Marianne Larned is the best-selling author of the “Stone Soup for the World Series” and founder of the Stone Soup Leadership Institute, a non-profit organization that develops multicultural digital educational tools, leadership training, and Sustainability Summits that empower leaders for a greener future. Her latest book, “Stone Soup for a Sustainable World: Life-Changing Stories of Young Heroes” features the stories of 100 climate change trailblazers, environmental justice warriors, educator champions, sustainable business leaders and other changemakers from around the world.
We spoke with Marianne about her new book and her thoughts about the fascinating and inspiring folks creating innovative and sustainable solutions to the global climate crisis.
What inspired you to write this book?
The Stone Soup for the World series began over 20 years ago. Given the great response, the first Stone Soup book, “Stone Soup for the World” led to an educational curriculum and the founding of our nonprofit, the Stone Soup Leadership Institute. After working with the community of Martha’s Vineyard, we were invited to work with other communities in Baltimore, Cincinnati, Oakland and Boston, where we used the book and curriculum to create a large, multifaceted endeavor for training and empowering youth leaders.
While I began writing my second book about young people, I was always collecting stories in all these communities. As I searched for a quiet place to finish the book – on Vieques, Puerto Rico, Virgin Gorda, BVI, Hawaii, the Philippines and Sri Lanka – we were asked to empower their young people too. Working alongside these communities, starting in 2003, I came to see and have first-hand experience with the urgency of climate change and the importance of training young people in sustainability innovations that could prepare them for today’s realities.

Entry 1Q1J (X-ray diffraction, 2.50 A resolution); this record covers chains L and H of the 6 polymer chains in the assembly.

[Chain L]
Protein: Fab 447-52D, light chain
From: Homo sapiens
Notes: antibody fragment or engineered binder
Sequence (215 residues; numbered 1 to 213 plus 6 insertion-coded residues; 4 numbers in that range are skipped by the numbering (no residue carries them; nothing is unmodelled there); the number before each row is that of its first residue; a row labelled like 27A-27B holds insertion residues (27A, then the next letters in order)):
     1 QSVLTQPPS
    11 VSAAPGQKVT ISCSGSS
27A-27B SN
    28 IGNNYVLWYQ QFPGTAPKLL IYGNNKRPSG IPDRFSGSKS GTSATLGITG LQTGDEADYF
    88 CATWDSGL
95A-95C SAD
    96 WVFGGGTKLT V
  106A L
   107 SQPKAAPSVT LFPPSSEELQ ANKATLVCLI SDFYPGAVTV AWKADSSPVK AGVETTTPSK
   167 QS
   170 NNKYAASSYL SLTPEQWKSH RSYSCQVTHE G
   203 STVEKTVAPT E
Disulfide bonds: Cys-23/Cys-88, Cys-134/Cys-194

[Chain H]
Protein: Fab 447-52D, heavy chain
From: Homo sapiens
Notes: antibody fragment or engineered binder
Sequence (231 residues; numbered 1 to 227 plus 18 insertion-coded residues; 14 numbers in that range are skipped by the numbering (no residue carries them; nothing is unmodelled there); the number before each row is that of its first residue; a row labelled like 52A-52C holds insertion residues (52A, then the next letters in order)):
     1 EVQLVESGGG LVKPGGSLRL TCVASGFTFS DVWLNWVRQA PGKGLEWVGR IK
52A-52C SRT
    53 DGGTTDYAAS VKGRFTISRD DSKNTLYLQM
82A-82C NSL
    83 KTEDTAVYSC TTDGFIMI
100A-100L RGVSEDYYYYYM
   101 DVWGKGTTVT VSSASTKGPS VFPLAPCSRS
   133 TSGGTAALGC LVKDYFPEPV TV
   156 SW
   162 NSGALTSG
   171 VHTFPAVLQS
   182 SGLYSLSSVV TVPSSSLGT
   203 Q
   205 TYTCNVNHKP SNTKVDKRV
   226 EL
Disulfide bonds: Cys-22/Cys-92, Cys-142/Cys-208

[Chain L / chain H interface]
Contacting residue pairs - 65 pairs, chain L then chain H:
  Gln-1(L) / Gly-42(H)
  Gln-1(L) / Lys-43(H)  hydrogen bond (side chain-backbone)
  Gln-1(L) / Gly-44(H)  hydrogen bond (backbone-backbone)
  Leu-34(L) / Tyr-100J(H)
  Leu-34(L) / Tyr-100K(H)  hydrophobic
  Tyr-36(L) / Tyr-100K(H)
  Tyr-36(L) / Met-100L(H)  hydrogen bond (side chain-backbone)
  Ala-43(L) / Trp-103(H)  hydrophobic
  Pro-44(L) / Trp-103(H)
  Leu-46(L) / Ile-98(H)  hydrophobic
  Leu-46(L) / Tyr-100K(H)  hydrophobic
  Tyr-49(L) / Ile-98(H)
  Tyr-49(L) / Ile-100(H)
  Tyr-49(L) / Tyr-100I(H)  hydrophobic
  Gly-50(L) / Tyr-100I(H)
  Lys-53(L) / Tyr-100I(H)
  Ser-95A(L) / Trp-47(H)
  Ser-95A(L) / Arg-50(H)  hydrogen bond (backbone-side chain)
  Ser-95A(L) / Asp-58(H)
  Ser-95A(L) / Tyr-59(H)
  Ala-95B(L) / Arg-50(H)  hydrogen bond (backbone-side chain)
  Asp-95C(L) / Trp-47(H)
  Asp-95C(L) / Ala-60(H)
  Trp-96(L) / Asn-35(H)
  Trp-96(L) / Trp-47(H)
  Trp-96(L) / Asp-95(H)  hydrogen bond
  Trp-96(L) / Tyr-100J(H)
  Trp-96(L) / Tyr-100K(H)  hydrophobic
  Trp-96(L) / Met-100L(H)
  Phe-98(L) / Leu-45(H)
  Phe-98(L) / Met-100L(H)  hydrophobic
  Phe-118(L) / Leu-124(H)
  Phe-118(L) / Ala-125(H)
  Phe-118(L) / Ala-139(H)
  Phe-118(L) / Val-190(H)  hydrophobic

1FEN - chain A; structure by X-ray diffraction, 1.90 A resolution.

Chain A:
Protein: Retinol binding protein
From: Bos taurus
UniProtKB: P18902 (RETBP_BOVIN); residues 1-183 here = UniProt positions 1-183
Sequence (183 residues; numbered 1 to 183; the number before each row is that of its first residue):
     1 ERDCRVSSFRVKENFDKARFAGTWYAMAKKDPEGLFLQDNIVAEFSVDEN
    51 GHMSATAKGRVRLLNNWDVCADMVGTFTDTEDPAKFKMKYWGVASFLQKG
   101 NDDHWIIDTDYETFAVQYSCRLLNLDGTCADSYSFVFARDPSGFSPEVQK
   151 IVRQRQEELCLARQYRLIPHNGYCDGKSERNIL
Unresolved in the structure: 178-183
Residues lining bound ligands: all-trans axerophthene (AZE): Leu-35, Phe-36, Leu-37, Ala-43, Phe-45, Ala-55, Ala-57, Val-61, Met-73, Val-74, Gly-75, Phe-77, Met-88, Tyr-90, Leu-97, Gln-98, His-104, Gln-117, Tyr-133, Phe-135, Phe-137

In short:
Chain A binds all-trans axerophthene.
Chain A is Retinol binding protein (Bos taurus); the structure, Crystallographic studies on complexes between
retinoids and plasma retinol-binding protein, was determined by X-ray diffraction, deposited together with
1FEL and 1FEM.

To respond to this dire need, we founded the Institute’s annual Youth Leadership summit on Sustainability and year-round programs. This kept me pretty busy. Along the way, I collected more stories – many of them are featured in the book’s chapter Emerging Leaders. Then, September 2019, I was privileged to hear Greta Thunberg speak at her first U.S. event in New York City. That was the moment I knew it was time to finally bring this book, highlighting the work of young climate activists from around the world, into being.
Why do you believe this book is especially important today?
The climate crisis we are facing is urgent. We don’t have any more time to waste in addressing it urgently, and effectively. The youth featured in this book are doing just that in any number of ways, from inspiring and growing climate activism to creating inventions that can begin to clean up some of the worst environmental problems we have created—for example, plastic pollution in our oceans. We need to know what they are doing and help them. They can’t do it alone, but they are indeed leading the way in exciting new directions.
There are so many inspiring stories in the book – can you give us a couple of examples of the young changemakers you profile?